It was this time last year when hopes for the Keystone XL pipeline were revived.
Within days of U.S. President Donald Trump's inauguration, he signed an executive order to review not one, but two controversial pipeline projects: TransCanada's Keystone XL and the Dakota Access pipeline. Then on Mar. 24, TransCanada finally received a presidential permit to proceed with its long delayed pipeline, something once considered dead in the water after former President Barack Obama refused to grant it.
“Obama turned that into a significant regulatory process,” said Lawrence Smith, a regulatory lawyer with Bennett Jones who has provided counsel to the National Energy Board and Canadian government on pipeline issues. “Trump just swept that all away and approved it.”
Even when TransCanada (TRP.TO) chief executive Russ Girling noted there was still work to do in acquiring necessary permits from Nebraska, Trump’s response emphasized his need for speed on the issue: “Nebraska? I'll call Nebraska,” the President said in the Oval Office when he approved Keystone in March last year.
It looked like the new commander-in-chief meant business, and his efforts to clear the way for Keystone XL were met with fanfare by the energy sector. Yet now, as the president enters his second year in office, it’s unclear if Trump ever made that call to Nebraska – and whether the pipeline project will finally proceed still remains in question.
Keystone XL remains important for Canada and especially Alberta, which continues to struggle to get its landlocked oil reserves to market. The proposed $8-billion pipeline would bring 830,000 barrels per day of crude from the Canadian oil sands down to the state of Nebraska and onto an existing pipeline network that feeds U.S. refineries and ports along the Gulf of Mexico.
The project got a big boost this week: TransCanada announced Thursday it has secured approximately 500,000 barrels a day of firm, 20-year commitments on Keystone XL during its open season. This means it has received 60 per cent of its planned capacity, or enough shipping commitments “positioning the proposed project to proceed” with early construction expected to begin in 2019.
Still, TransCanada stopped short of announcing an investment decision. The company had already pushed back its December decision deadline amid legal obstacles to the pipeline’s route through Nebraska.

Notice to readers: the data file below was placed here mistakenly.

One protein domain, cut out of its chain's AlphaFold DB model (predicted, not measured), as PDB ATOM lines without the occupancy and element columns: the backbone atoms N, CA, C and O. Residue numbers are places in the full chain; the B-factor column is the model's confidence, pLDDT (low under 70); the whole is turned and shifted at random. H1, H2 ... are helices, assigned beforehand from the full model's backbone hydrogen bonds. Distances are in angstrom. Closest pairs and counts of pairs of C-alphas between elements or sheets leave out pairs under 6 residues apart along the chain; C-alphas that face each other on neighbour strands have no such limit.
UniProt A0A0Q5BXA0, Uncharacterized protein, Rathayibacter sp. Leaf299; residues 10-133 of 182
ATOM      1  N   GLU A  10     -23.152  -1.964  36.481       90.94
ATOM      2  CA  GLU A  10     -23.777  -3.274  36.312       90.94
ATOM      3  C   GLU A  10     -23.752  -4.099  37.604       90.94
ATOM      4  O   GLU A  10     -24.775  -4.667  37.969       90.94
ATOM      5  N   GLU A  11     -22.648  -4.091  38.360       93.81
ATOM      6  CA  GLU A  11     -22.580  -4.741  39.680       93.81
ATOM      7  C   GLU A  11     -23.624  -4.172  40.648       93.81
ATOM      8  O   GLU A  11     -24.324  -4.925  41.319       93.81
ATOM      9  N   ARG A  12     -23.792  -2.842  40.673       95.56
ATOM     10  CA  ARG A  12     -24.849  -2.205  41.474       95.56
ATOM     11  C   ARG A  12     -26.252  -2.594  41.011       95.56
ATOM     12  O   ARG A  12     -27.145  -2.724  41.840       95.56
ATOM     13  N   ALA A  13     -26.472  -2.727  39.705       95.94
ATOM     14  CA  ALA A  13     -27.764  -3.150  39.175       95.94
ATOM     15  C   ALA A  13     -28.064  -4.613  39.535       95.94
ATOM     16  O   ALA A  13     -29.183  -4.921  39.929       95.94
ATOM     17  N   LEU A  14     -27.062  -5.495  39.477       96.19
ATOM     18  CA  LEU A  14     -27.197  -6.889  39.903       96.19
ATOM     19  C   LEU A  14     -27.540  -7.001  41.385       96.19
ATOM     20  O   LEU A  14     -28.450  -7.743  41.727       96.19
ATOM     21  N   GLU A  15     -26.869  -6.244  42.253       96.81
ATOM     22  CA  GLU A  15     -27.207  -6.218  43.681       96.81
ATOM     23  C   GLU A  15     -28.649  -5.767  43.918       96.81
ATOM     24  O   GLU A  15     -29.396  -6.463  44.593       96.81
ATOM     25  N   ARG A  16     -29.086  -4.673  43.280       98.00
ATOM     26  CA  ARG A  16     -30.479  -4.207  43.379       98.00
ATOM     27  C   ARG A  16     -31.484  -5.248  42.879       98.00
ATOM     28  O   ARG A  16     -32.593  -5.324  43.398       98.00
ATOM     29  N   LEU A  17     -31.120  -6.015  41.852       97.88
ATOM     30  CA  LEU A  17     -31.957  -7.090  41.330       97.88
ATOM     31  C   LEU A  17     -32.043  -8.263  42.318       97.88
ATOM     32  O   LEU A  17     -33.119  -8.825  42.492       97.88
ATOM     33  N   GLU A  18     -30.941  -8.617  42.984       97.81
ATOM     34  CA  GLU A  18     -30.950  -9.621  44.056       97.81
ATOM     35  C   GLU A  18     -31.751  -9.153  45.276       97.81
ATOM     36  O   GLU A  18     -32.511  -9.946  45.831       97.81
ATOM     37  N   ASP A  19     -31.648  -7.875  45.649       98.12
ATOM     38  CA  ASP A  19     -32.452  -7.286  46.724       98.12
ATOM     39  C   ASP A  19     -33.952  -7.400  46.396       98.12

“Keystone XL has strong support and remains an important piece of North American infrastructure,” TransCanada spokesperson Matthew John said in a statement to BNN. “We continue to evaluate the project and will make project-related announcements when we have completed those evaluations.”
In November, the Nebraska Public Service Commission approved an alternative route to TransCanada’s preferred route, which has led to even more complications for the project. The alternative path is eight kilometres longer, more costly and hasn’t been studied and scrutinized to the same level as the company’s top choice.
Since the decision, TransCanada has been working to engage a whole new set of landowners along the approved alternative pipeline route, trying to now get them on board with Keystone XL.
‘HURDLES STILL TO COME’
It’s also re-energized opposition to the project. While Keystone XL has long been a symbol in the bigger battle against Canadian oil sands production, the NPSC’s decision has emboldened environmental groups, Aboriginal communities and landowners along the route, who see it as a threat to groundwater and property rights.
“They’re looking for everything and anything to grab on to for their cause,” said Tim Gramatovich, chief investment officer and co-founder of Peritus Asset Management.
An appeal to Nebraska’s decision has already been filed by a group of landowners on Dec. 27, 2017.
Although Keystone XL has received approval from the Canadian and U.S. governments as well as all three states it would cross, Rafi Tahmazian, senior portfolio manager and director at Canoe Financial, says protestors and activists will continue to pose some of the project’s largest challenges.
“[Trump’s] approved it, but we know there’s still going to be a lot of noise and a lot of special interest saying it’s not going to happen whether it’s approved or not,” Tahmazian said.
“There are a lot of hurdles still to come.”
Despite the challenges that lie ahead for Keystone XL to proceed, Trump’s hands may be tied on the issue for now. Granting the regulatory permit that he had promised was the only move he could make, according to Smith.
“As far as Keystone, he’s done all that he can, apart from lending some moral support to TransCanada apropos of Nebraska,” Smith said.
Gramatovich is confident, however, that energy politics will drive this project to completion – putting more pressure on Trump.
“I think politically, one can argue about how many jobs this will create, but at end of day, the refineries on the U.S. Gulf Coast need the heavy crudes. Their supplies are pretty suspect when you consider their other sources," Gramatovich said, pointing to the similar crude blends coming to the Gulf Coast refineries from Mexico or Venezuela.
"There will be political pressure that they will get this done.”